The best businesses truly empower their people to use their initiative, their brains, and their personalities. They do it through clear guidelines, training, encouragement and rewards.
A recent flight on budget airline EasyJet highlighted the 'delight' of someone prepared to go 'off script'. A flamboyant air steward had developed his own version of all the usual announcements you hear on a plane. For example, he informed us that it was a non-smoking flight, and 'the only fags allowed were amongst the crew'.
Not politically correct, I know, but it brought smiles throughout the cabin.
"Thank you for flying with us today," he said just before disembarking. "We hope you've enjoyed it. If you have, please tell your friends about us, if you haven't, thank you once again for flying Ryanair!"
His personality truly shone through from take off to landing. He was rewarded with a thunderous round of applause and a group of passengers starting their holidays with huge smiles on their faces.
The message is clear. In a world of sameness and scriptease, daring to be different is surely the way forward.
Encouraging your team to be that difference by providing an individual, personal, engaging, and memorable experience is the way to get ahead. Have a nice day, now!
Ten top tips for avoiding scriptease
1. Spot it happening!
Get someone to ring up your own business or visit it to make an enquiry. How good are your people at dealing with enquiries? Ask them to feedback on their experiences. Establish ongoing feedback systems that allow customers to tell you when it's happening – reward them for spotting it!
2. Throw out the rule book!
In your business exists a book. It's a book of rules, regulations and procedures that people quote from verbatim and use daily. You'll never find it! It's invisible, but somehow it lives, breathes and influences behaviours in your business.
Some of the rules are good, many are limiting. Your challenge is to discover its negative contents, and throw them out. Examples include "We can't…", "We must…"' and "I'm not allowed…"
Ask your people about it – many will quote it word for word.
3. Champion your customer champions
Who creates the best reaction from your customers in your business? Work out what they do, how they do it, what they say and how they say it! Replicate it! Get others to learn from them. Encourage (and reward) them to share their experience.
What's the reward for being great with customers in your business? (In too many, it means you get to deal with more of them, i.e. lots more work!).
4. Empower your people
It's a buzzword, but true empowerment is about giving people the confidence, skills and permission to think, anticipate and actually do things.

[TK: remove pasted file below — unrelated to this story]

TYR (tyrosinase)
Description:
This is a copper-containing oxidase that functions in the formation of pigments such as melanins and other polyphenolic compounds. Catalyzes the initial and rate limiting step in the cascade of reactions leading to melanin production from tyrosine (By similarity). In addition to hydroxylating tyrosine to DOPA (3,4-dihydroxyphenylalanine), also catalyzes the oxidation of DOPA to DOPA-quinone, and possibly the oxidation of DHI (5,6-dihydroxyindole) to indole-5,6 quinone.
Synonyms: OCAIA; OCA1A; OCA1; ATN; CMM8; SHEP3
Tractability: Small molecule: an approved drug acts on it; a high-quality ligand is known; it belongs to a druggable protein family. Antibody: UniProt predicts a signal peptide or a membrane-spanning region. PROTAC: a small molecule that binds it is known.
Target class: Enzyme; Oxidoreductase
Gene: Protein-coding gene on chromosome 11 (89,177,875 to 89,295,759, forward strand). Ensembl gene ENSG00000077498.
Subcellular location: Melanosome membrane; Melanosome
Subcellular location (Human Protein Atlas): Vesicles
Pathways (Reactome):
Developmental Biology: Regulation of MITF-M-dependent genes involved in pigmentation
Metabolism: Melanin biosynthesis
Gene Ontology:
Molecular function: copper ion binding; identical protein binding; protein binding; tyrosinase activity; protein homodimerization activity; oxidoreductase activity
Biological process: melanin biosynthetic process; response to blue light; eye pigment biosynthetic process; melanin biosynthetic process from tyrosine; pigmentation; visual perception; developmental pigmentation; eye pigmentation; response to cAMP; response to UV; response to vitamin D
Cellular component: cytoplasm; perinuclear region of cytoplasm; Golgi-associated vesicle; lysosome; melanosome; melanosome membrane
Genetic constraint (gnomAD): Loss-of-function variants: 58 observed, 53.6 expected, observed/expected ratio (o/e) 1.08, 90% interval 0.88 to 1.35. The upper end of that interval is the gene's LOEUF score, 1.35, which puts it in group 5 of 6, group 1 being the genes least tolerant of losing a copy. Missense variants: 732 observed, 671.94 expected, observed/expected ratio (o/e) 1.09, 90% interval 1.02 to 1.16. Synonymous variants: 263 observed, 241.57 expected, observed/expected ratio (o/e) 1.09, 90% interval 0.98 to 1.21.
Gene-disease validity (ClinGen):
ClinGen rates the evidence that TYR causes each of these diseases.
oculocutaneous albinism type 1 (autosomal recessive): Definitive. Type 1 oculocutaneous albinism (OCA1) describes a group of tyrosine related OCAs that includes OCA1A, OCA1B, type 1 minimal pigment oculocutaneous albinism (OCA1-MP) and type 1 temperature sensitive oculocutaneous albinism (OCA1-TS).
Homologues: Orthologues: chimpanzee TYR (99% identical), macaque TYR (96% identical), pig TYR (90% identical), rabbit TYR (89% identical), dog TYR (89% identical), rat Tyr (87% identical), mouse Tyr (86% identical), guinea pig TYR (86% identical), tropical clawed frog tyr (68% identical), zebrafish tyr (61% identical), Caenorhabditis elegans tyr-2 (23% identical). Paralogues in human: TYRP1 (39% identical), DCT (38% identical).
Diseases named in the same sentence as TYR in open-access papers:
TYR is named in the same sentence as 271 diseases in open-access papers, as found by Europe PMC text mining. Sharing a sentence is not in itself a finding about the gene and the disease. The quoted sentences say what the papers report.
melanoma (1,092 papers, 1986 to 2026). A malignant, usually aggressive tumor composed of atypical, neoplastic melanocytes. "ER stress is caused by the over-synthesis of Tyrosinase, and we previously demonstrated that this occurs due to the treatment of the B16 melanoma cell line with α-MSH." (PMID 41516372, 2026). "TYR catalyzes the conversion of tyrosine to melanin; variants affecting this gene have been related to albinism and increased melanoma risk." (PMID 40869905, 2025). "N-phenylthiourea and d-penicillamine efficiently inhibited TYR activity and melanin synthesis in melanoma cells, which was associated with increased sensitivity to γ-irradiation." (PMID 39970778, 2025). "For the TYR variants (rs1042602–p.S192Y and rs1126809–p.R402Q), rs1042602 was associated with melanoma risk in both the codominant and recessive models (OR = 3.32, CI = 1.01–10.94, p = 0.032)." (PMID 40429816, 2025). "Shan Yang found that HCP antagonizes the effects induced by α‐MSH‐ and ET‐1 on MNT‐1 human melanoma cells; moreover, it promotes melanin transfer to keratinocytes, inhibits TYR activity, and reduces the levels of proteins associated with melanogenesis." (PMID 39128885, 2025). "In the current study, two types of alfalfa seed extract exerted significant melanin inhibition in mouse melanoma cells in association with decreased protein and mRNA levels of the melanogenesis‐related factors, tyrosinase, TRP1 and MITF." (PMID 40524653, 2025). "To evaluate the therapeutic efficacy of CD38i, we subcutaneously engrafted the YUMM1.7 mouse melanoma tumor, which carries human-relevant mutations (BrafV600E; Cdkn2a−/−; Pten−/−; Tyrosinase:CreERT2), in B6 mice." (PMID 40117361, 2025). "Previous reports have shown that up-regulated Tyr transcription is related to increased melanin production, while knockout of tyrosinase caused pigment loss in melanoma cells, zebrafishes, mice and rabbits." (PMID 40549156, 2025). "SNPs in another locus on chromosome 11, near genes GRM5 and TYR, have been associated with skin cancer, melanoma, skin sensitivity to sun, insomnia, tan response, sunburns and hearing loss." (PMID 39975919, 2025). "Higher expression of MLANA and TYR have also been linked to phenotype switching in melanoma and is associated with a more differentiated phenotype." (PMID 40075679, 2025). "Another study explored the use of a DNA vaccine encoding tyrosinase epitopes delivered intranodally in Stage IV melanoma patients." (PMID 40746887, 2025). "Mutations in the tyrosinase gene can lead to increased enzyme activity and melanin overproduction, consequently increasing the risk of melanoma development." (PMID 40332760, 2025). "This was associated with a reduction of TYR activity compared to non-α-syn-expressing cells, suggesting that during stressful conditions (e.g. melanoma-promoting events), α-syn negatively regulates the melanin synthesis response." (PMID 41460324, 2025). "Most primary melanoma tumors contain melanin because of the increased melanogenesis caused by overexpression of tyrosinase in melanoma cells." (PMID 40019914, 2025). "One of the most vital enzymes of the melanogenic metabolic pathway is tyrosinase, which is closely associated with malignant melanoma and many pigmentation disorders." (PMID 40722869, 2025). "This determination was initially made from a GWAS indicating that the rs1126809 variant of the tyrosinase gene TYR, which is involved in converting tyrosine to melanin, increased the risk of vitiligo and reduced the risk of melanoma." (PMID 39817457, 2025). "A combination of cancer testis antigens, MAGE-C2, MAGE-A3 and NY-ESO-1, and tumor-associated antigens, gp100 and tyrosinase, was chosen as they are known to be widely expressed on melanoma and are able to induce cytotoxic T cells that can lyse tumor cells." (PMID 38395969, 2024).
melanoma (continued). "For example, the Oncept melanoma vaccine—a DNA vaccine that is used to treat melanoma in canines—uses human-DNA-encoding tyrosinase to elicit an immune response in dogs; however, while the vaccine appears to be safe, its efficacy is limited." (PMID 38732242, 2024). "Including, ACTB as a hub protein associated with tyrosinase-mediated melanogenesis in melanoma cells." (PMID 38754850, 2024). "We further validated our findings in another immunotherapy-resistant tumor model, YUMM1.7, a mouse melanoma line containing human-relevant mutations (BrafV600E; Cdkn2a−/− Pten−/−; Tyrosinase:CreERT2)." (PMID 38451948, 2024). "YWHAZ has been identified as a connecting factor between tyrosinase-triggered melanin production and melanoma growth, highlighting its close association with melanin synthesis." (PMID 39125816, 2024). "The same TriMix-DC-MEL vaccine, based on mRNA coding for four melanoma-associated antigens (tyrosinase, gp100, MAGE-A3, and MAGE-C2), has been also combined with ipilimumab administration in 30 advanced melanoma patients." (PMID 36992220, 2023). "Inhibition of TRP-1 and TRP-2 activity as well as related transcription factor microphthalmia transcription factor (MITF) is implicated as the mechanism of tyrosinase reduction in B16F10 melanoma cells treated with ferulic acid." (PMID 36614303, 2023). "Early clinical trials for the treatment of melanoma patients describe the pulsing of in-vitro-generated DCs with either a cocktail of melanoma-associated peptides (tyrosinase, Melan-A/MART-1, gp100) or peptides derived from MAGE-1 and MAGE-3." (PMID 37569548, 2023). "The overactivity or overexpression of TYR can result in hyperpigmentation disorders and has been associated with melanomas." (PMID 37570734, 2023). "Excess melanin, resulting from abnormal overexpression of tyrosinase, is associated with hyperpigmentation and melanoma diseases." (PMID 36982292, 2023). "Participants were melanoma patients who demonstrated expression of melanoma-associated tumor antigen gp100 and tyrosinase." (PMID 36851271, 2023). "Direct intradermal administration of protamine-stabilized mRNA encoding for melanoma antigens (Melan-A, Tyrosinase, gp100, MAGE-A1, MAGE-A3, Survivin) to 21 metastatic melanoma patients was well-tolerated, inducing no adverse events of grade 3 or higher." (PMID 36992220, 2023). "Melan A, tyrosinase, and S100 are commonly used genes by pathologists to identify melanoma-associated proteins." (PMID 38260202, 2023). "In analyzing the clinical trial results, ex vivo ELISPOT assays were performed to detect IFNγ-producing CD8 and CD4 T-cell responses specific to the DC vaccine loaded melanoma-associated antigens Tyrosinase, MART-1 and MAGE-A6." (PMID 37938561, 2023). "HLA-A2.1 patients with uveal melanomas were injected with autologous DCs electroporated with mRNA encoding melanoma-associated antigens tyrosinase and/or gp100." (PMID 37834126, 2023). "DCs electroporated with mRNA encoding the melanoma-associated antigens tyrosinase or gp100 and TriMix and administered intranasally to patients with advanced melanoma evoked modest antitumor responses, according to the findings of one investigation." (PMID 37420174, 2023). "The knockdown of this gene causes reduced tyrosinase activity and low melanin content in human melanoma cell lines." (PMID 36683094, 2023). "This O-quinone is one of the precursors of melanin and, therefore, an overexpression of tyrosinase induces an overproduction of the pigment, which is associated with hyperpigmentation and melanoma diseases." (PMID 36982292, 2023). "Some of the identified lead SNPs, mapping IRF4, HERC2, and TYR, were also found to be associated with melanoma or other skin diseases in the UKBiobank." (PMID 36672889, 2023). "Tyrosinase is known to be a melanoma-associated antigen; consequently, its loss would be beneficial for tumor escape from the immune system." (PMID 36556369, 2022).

'Confidence' is about support, encouragement and leadership; 'skills' means training, development and learning; 'permission' is about setting and communicating clear guidelines for all.
"I have only empowered my people to say 'Yes' to a customer. If they want to say 'No' they have to talk to a manager and clear it with them first" - Jan Carlzon, author of Moments of Truth, on his time as CEO at Scandinavian Airline Systems.
5. Hire for attitude!
Recruit frontline people who can demonstrate their listening and conversation skills. Assess their ability to build rapport, think on their feet, identify problems, be spontaneous and generate ideas.
Do your recruitment processes find these aptitudes? If not, change them!
6. Ban scripts
Simple. Let's move on.
7. Generate alternatives
Get your team together and encourage them to come up with 'conversation generators', ideas for dealing with specific scenarios, problems, and enquiries. 'Role play', work out what works, replace what doesn't. Train people, encourage them to experiment, set challenges, have fun!
8. Role model
Sometimes we need a 'spark' to help us. Sometimes we need some inspiration. Other times, we just need someone to learn from. Who sets the standards that wow you?
Don't restrict yourself to your industry (you might all be poor!). Get your people to call, visit and talk to them. What do they do well that impresses you? What can you learn? No, don't simply copy them… work out what you can borrow, amend or improve. Encourage your team to do the same. Why not ask your customers who they think you can learn from?
9. Measure impacts
Monitor and measure levels of customer satisfaction, loyalty, repeat business, conversion rates, sales, not just length of calls, number of calls, or number of rings. Remember it's about quality and quantity. What gets measured, gets managed.
Let your people know what's important. If they understand its about customer engagement, satisfaction and service, they can adjust their behaviours accordingly.
10. Get your personality across
How do you want people to feel about your business? What lasting impression do you want to make? What is your competitive advantage? Answer these questions and then answer this one… Does the way we interact with our customers totally reinforce this? If it doesn't, then do something about it today.